Expert testimony is a vital part of modern trial practice. For an expert to testify in a trial, however, the party that intends to call the expert must show that the proposed testimony meets the requirements of the applicable rules of evidence. These rules generally require that expert opinions be delivered by a person with adequate qualifications, that they be the product of reliable methods, and that they be relevant to an issue in question. 

In many cases, these inquiries will be straightforward. But in cases regarding business practices, the questions of methodological reliability and relevance often are hazy because courts are wary of allowing witnesses, often with lofty credentials, to tell the jury what result they should reach. Indeed, the drafters of the Federal Rules of Evidence expressed their disapproval of “opinions which would merely tell the jury what result to reach, somewhat in the manner of the oath-helpers of an earlier day.” The problem that arises in cases involving business customs and practices is that, unlike in more technical fields (such as fields in which experts can base their testimony on scientific testing they have performed), the business expert’s methodology involves the review of documentary or video evidence and the delivery of opinions based upon what the expert has reviewed. Given this procedure, how can such an expert testify regarding customary practices without simply telling the jury what result to reach? 

Courts across the country have grappled with this issue. In Woods v. Lecureux, the U.S. Court of Appeals for the Sixth Circuit affirmed the trial court’s decision to prohibit an expert from testifying that prison officials had acted with deliberate indifference, as it would have amounted to the expert offering the jury a legal conclusion from the witness stand. Likewise, in In re Rezulin Prods. Liab. Litig., a federal trial court in New York excluded intended expert testimony consisting of factual narratives, subjective interpretations of conduct, and views as to the motivations of parties. The court felt this testimony would usurp counsel’s role in making argument at trial and the jury’s role in interpreting evidence.

On the other hand, in First Tenn. Bank Nat’l Ass’n v. Barreto, the Sixth Circuit upheld the admission of a banking expert’s testimony where the expert, who had decades of banking experience, explained lending standards and a bank’s failure to comply with them. And, inUnited States v. Johnson, the Sixth Circuit found that a trial court properly allowed a police officer with experience in investigating drug crimes to testify that conduct he observed was drug trafficking. This was because the officer “did not express his opinion on the defendant’s guilt, or the credibility of other witnesses, or on what the law required.”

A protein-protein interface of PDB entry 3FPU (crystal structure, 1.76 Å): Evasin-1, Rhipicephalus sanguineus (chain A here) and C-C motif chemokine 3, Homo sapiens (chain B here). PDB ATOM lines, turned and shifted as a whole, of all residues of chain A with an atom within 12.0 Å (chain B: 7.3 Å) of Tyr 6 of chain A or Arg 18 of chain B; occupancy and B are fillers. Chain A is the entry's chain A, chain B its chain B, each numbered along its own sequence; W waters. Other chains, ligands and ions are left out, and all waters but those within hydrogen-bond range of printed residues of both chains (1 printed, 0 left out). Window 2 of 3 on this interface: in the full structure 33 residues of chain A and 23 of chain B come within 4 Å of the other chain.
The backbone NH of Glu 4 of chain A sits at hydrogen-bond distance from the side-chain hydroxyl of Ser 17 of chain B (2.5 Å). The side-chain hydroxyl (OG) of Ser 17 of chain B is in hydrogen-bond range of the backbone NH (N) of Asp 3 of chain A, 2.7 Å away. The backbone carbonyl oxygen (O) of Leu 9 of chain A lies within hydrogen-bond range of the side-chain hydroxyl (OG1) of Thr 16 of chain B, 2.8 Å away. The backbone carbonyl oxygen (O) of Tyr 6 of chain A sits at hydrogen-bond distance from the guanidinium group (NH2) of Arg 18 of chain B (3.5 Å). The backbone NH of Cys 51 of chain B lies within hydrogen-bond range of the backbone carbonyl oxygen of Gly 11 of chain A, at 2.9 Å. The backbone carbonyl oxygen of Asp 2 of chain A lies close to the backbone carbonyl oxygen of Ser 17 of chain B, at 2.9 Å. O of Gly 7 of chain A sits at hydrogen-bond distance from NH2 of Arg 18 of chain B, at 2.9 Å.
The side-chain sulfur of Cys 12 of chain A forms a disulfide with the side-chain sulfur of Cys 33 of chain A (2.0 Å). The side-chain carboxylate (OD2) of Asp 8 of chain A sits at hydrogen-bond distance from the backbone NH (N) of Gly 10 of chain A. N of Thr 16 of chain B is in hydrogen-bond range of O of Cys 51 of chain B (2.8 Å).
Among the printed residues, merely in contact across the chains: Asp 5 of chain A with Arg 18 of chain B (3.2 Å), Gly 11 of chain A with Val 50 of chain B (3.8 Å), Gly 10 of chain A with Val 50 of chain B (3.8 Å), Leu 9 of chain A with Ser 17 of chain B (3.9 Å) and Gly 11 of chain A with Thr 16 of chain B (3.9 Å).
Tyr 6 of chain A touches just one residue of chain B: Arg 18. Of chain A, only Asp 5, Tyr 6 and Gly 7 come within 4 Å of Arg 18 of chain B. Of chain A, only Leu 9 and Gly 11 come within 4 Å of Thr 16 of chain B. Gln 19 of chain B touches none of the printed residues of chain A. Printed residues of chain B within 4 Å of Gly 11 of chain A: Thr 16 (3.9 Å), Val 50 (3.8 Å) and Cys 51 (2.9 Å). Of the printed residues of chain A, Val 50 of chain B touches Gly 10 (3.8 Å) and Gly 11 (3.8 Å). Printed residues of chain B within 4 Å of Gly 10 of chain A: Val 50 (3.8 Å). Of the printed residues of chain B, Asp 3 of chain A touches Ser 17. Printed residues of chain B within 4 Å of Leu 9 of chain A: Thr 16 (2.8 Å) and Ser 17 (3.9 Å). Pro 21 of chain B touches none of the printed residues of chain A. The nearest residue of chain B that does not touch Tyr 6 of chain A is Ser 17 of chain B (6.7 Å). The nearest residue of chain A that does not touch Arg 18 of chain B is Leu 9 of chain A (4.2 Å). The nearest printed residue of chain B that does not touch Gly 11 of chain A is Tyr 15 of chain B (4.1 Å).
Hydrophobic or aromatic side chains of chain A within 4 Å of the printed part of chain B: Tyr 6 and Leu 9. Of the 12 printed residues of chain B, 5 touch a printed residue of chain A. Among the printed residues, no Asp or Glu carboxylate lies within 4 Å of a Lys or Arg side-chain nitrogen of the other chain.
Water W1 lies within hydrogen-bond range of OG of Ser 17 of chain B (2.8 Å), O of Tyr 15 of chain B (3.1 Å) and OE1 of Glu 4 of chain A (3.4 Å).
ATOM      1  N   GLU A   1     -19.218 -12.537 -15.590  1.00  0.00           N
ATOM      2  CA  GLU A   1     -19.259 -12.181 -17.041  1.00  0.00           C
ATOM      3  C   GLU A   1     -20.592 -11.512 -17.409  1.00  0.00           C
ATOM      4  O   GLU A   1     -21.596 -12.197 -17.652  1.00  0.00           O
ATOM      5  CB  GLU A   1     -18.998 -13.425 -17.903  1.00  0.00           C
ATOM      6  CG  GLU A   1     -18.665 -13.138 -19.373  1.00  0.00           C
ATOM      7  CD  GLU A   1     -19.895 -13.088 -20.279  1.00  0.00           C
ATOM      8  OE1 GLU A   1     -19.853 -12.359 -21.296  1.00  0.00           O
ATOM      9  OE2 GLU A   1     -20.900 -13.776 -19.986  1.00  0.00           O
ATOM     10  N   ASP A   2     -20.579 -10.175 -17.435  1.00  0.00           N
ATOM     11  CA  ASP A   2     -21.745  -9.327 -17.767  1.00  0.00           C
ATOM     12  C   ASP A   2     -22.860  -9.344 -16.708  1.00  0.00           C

In all four cases, the expert reviewed the conduct at issue and delivered opinions based on what he or she saw. What is the distinction between these cases? Here are four considerations to distinguish an admissible expert from an improper “oath helper” or “witness advocate.” 

First, an expert must have specialized knowledge or experience in an area that is not within the common knowledge or experience of the average juror on a relevant issue in the case. An expert testifying on an issue that a jury needs no help understanding is not helpful. 

Second, an expert will base his or her opinions on specific, articulated industry standards, while an oath helper will just say what he or she thinks about the facts presented. Reliable testimony on the ordinary practices in a profession is a proper subject of expert testimony. Industry standards need not necessarily be written, as some business areas may not have discretely-stated or peer-reviewed standards. But reliance on specific, commonly-accepted standards of conduct distinguishes an expert from a “witness advocate” offering only personal, subjective beliefs about an issue. 

Third, an expert who plans to opine on someone else’s motives, intent, or state of mind, or simply that a witness is lying or telling the truth, will face scrutiny. These issues typically are left to the jury to resolve, and courts often conclude that expert testimony on these topics is unreliable and speculative, and therefore unhelpful. 

Finally, opinions that amount to statements of law are problematic. An expert who intends to opine that someone committed fraud, or breached a contract, or who otherwise intends to tell the jury what the law is (or should be), will run into trouble. Opinions approaching legal topics must be offered in the way an ordinary layman would describe the conduct at issue. 

In sum, an expert who offers specialized, non-speculative knowledge applied to relevant facts, and who will not offer a personal view of a party’s motivations from the witness stand, should be allowed to offer opinions that help the jury make an independent assessment of the issues to be decided in the case. A witness who cannot offer reliable standards, who intends to give subjective or speculative opinions, and who plans to just tell the jury what result to reach without explaining the basis, will face scrutiny as an “oath helper.” 

When deployed properly, expert testimony can be vital to a case. If you put forward an “oath helper,” however, it might prevent you from even reaching the courtroom. Making sure you use experts properly can be the difference in victory or defeat.